Table 3. Sensitivity according to T stage N = 46 Ta (n = 21) T1 (n = 17) T2 or higher NMP22 test (%) 76.2 (16/21) 88.2 (15/17) 100 (8/8) Urine cytology (%) 14.3 (3/21) 47 (8/17) 100 (8/8) P-value 0.0002 0.03

absolute positive or negative test result, in the same manner as a pregnancy test. Stamfer et al. (22) evaluated 231 patients with a history of superficial TCC of the bladder and found that NMP22 was two times more sensitive than cytology for the detection of TCC when using a reference value of 6.4 U/ml. In three separate studies, involving 400 patients, Soloway et al. (23), Miyanaga et al. (24) and Landman et al. (25) demonstrated that the quantitative NMP22 test had an overall sensitivity of 70–80% for the detection of recurrent TCC. In comparison, cytology showed sensitivity of 10–40%. The three sets of investigators used an NMP22 cut-off reference value of 6–20 U/ml. Our study, using the NMP BladderChek test for qualitative analysis, with a predetermined cut-off value of 10 U/ml, showed that the NMP22 test had significantly higher sensitivity than cytology for detecting all 46 patients with recurrence. NMP22 showed an overall sensitivity of 85% compared with 42% for cytology. These findings correlate with the quantitative analyses of NMP22 performed by the authors mentioned above. Superficial bladder tumors frequently recur after resection (50% or more), and the disease may progress in 30% of patients. Takashi et al. (26) performed a multivariate analysis of survival in 264 cases of primary superficial bladder cancer and noted certain prognostic factors and relative risks. By combining these, they identified six risk groups according to the number of any of the factors, including T2 or T3 stage, tumor size of >3 cm, irritative symptoms, age >70 years and Grade 3 disease. They concluded that the presence of a greater number of these factors correlated with worse evolution. Rodriguez et al. (27) performed a multivariate analysis on 1529 patients with superficial bladder cancer and identified risk groups that could determine recurrence, progression and mortality. They found that low-risk groups had a 37% rate of recurrence but no progression or mortality, whereas high-risk groups carried a 15% risk of progression to muscle-invasive disease and 9.5% mortality. Traditionally, detection of these low-risk groups has been the greatest challenge for non-invasive assays. This is important particularly because repeat cystoscopy or transurethral resection of bladder tumors may be avoided or can be delayed in such patients (28). Our study showed that the NMP22 test had consistently higher sensitivity than cytology in detecting different stages and grades of recurrence in patients with a history of superficial bladder cancer. In particular, in the low-risk group, the NMP22 test was eight times more sensitive than cytology. This finding can be utilized in low-risk group patients with a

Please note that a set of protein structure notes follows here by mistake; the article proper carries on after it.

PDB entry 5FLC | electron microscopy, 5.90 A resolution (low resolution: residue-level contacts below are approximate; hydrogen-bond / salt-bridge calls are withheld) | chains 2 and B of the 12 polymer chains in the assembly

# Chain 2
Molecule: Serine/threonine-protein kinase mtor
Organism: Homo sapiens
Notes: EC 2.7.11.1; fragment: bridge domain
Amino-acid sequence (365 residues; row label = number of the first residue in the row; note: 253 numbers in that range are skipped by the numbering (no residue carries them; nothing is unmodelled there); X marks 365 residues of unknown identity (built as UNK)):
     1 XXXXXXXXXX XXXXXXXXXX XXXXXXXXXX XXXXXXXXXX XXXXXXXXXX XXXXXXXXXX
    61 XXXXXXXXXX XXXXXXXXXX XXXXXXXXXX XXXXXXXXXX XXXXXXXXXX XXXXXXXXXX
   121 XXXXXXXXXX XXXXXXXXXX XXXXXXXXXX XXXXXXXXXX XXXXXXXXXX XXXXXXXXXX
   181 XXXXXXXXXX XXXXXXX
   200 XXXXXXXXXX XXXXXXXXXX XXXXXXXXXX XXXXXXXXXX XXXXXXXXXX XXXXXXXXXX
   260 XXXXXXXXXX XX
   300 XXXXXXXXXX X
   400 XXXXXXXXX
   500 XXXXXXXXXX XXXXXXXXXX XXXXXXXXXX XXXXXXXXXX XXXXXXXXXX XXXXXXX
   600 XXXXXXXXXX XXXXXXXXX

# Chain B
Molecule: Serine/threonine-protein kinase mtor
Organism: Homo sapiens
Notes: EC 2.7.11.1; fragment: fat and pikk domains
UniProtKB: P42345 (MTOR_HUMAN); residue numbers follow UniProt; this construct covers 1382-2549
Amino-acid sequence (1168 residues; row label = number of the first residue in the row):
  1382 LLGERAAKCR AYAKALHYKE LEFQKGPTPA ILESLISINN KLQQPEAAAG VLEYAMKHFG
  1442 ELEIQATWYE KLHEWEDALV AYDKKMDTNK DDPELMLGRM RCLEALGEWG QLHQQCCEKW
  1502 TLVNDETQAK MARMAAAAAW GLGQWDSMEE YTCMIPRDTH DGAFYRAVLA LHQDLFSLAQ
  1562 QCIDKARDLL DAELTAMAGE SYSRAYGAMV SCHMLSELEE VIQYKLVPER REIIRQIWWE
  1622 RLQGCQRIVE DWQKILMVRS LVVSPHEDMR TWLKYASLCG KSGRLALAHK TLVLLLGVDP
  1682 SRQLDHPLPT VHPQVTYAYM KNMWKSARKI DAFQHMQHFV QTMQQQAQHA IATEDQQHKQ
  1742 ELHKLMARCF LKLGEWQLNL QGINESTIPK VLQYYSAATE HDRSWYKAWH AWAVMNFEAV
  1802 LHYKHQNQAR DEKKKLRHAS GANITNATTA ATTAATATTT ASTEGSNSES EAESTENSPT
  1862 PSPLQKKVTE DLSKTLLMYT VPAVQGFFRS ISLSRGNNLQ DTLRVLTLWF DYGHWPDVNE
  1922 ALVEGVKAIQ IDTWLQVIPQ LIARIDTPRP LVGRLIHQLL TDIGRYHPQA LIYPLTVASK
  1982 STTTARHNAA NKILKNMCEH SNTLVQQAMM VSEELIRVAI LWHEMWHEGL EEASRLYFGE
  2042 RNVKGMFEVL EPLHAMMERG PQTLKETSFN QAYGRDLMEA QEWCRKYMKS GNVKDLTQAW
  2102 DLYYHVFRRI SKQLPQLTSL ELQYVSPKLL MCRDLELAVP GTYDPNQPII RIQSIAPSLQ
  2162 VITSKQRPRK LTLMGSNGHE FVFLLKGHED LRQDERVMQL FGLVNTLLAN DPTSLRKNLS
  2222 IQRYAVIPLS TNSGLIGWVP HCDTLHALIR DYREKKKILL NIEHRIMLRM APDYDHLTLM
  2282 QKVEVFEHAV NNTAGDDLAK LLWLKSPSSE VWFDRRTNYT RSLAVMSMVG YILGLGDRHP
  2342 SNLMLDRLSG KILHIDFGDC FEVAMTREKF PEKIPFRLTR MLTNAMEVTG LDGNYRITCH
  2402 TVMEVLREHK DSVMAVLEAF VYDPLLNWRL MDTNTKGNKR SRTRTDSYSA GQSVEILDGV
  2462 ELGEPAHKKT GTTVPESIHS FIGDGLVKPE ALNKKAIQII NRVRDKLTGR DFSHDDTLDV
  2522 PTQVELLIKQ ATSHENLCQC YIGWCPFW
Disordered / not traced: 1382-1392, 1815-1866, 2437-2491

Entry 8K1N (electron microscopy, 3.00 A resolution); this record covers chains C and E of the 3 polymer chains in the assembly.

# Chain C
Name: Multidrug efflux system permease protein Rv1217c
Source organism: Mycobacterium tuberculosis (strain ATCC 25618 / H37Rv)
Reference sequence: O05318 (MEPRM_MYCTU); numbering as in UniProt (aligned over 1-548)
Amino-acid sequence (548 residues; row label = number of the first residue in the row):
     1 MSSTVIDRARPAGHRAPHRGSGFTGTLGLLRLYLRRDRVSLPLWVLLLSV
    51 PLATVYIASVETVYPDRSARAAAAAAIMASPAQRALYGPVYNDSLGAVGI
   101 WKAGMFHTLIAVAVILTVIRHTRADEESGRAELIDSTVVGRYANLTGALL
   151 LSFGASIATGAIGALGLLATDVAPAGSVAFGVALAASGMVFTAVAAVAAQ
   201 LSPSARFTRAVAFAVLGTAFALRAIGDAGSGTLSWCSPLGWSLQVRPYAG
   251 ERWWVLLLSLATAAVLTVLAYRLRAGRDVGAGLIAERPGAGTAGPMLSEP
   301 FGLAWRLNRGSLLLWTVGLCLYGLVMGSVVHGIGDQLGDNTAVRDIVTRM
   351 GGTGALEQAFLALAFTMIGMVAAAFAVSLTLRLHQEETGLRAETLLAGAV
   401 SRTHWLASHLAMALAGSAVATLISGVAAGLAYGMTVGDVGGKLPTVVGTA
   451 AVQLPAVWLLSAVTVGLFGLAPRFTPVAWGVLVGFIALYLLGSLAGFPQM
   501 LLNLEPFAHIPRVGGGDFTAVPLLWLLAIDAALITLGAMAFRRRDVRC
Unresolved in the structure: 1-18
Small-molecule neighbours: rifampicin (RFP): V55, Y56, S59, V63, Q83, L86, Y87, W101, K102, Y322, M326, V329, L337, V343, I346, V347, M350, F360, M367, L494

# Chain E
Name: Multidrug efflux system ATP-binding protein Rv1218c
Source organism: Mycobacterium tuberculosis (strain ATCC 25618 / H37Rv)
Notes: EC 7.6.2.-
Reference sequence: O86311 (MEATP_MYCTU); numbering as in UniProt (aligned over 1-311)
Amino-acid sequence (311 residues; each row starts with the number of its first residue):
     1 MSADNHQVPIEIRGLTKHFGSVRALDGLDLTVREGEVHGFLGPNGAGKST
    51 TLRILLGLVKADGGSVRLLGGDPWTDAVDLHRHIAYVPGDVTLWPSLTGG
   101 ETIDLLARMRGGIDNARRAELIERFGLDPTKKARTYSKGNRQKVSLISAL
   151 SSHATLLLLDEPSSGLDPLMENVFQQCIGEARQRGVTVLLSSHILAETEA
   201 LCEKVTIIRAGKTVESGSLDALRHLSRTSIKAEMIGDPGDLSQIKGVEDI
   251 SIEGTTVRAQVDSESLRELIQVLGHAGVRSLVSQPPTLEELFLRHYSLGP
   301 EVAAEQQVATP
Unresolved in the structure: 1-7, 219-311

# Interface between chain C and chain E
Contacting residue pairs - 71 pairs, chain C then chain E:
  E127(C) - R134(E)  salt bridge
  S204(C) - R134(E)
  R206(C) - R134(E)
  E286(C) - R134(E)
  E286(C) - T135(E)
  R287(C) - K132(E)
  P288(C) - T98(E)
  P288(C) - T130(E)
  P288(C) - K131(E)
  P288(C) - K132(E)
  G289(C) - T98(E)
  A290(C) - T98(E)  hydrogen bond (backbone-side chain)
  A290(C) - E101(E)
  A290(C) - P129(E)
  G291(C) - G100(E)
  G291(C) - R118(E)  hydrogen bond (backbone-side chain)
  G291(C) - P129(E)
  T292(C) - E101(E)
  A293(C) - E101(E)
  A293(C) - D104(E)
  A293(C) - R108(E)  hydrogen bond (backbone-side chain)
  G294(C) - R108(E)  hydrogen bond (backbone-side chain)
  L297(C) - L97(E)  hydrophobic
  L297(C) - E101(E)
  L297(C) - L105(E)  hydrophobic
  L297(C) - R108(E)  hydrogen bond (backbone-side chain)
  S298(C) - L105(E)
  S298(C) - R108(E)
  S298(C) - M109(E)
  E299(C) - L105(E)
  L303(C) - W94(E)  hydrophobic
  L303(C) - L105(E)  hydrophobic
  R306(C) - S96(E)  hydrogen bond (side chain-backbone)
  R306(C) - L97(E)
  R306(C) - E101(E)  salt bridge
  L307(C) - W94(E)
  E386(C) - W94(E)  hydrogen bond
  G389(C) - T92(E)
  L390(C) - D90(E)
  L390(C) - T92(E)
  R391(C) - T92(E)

Table 4. Sensitivity according to stage and grade, grouped by risk and degree of recurrence, progression and invasion Pathological result Low-risk TaG1–2 High-risk TaG3,T1 Invasive T2 or higher Number of patients 18 20 8 Sensitivity of NMP22 test (%) 83.3 (15/18) 80 (16/20) 100 (8/8) Sensitivity of cytology (%) 11.1 (2/18) 45 (9/20) 100 (8/8) P-value 0.001 0.09 –

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negative NMP22 test to modify the currently used rigorous surveillance protocol of cystoscopy. Of our patients, 12.2% showed a false positive NMP22 result. Of these, 11 patients had received prior adjuvant intravesical therapy in the form of either intravesical chemotherapy or immunotherapy. Prior intravesical therapy is a known confounding factor that can lead to a false positive NMP22 test (29,30). Moreover, it is also possible that these patients harbor non-visible disease which will become clinically evident later. This can be clarified only with a longer follow-up. Using a combination of NMP22 and cytology, the overall sensitivity increased to 91%. However, 9% of the recurrences were still not detected. Thus, even the combination of the NMP22 test and cytology cannot replace cystoscopy in the surveillance protocol.

CONCLUSION
The NMP22 BladderChek test is an in vitro immunoassay used for the qualitative detection of NMP22 in urine. It is quick, easily available and economical, and it causes no patient discomfort. Compared with cytology, it has higher sensitivity for all stages and grades of superficial bladder cancer. It is eight times more sensitive than cytology in detecting recurrence of low-risk superficial bladder tumors. However, even the combination of NMP22 and cytology may not detect 9% of the tumors. Thus, these tests cannot be used to omit cystoscopy from the surveillance protocol.